Gabe Bullard contributed to this report
Louisville Metro Councilman Jerry Miller, R-19, says Mayor Greg Fischer’s administration knew Metro employee overtime was a problem, but ignored calls to address it over the summer.
The mayor’s office launched an investigation this week into the payroll system after learning at least 550 city workers were earning $15,000 or more in overtime annually. At least three have earned more than $50,000 in overtime and doubled their salaries.
Miller says during the city’s budget hearings earlier this year, council Republicans addressed the growing cost of overtime but received little cooperation from the mayor’s office.
“This is not new information. This information was reviewed in detail during the budget hearings. I would have to assume that it has to do with the shortfall that was announced maybe a month ago. We were going to be about $6 million short on the budget this year,” he says.
A spokesman for the mayor says the administration began reviewing overtime policy and procedures over the summer once it was alerted by the council during the budget hearings, but kept things “under the radar” until it was announced this week.
Fischer sent a memorandum to the city’s chief financial officer and human resources director, who will review causes of overtime compensation to find ways to spend taxpayer dollars in a fiscally responsible way.
CFO Steve Rowland acknowledged the lower workforce is resulting in more overtimes, adding some compensation cannot be avoided but unscheduled overtime needs to be reined in.
Miller says city agencies are understaffed and workers are being stretched, but departments need to do a better job of managing current staff.
“We do need more people, but we need to manage the people we have better,” he says. “To say this is individual employees abusing the system is in my view un-defensible until you look at the management. What it tells me is we have a number of employees that if they’re asked to work overtime they just say yes. In some cases, they’re just trying to meet the needs of their supervisors.”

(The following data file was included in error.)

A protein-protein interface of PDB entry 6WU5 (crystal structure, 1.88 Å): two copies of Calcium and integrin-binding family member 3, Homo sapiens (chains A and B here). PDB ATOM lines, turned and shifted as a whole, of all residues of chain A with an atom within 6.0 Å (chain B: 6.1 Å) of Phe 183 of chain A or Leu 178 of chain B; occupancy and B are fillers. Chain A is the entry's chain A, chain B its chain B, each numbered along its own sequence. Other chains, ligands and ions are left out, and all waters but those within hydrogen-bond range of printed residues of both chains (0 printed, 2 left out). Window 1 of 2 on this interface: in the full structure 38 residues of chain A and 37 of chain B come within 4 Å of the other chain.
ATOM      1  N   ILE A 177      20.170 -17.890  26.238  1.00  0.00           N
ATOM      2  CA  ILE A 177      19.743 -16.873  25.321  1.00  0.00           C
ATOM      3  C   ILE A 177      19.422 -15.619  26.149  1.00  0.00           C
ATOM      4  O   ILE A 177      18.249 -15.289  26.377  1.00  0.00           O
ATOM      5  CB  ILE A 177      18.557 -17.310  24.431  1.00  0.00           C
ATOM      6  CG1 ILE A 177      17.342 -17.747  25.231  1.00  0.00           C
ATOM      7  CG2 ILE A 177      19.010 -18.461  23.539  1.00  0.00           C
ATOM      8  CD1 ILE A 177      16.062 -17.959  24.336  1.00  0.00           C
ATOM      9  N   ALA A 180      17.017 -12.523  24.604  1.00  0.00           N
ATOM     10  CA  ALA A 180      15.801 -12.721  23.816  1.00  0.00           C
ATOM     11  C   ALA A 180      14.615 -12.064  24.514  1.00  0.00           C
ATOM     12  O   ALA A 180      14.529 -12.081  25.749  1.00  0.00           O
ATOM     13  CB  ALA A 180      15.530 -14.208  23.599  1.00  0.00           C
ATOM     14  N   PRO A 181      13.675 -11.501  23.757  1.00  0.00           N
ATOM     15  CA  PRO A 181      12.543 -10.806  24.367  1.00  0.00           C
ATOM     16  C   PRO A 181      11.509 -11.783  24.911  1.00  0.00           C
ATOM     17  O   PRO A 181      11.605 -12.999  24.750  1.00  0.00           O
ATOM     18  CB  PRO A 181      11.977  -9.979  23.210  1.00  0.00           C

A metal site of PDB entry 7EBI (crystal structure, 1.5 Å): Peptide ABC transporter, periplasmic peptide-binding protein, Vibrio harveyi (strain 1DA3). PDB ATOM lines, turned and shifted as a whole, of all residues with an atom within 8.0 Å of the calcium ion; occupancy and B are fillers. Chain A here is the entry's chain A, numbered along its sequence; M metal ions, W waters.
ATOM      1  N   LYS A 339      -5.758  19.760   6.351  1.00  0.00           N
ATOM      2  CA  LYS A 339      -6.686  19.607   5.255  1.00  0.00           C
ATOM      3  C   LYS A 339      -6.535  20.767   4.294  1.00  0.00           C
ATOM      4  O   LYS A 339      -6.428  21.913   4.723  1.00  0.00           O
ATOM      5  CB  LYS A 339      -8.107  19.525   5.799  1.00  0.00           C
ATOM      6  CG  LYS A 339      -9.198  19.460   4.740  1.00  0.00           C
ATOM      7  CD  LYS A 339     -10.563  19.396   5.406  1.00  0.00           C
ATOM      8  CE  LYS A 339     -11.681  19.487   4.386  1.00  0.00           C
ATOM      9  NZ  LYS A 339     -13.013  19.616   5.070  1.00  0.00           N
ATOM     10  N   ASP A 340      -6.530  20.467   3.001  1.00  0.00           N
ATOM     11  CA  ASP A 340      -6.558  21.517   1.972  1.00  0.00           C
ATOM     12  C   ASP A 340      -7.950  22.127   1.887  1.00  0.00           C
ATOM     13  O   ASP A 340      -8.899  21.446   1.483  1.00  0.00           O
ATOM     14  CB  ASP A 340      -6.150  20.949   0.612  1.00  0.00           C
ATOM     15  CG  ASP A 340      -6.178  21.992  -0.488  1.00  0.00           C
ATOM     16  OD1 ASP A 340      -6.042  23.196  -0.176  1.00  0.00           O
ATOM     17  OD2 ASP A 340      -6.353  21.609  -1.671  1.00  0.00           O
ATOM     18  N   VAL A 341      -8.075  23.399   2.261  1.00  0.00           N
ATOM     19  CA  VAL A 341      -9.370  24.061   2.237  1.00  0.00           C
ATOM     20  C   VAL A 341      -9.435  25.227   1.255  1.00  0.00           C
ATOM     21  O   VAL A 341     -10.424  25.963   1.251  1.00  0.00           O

Local American Federation of State, County and Municipal Employees (AFSCME) President Anissa Brady says the mayor’s office should’ve known overtime pay was an issue.
“This is not an issue that just came up this year, this has been an ongoing issue,” she says, referring to past complaints about EMS overtime pay.
Brady says it’s easy to single out individual workers who have drawn thousands in overtime, but non-union managers should be scrutinized.
“They’re the ones who approve the overtime,” she says. “So it’s not like we just work overtime without approval. There’s a lot of issues he does need to look into.”
The fastest way to cut overtime costs—aside from stopping work altogether—is to hire more employees. But that could create a dilemma with labor. Brady says employees are often overworked, but many have come to rely on overtime. Solving the problem will require a balance between reducing extra pay and creating jobs.
“I would say hire more employees,” she says. “The majority of our members complain about not having enough help and needing help. I would say we need to hire more employees.”
Brady says she appreciates the mayor’s decision to look into overtime pay, and says AFSCME will have to review any solutions the administration puts forward before deciding whether to go along with them.
WFPL’s Phillip Bailey and Gabe Bullard discussed this unfolding story today on Here and Now.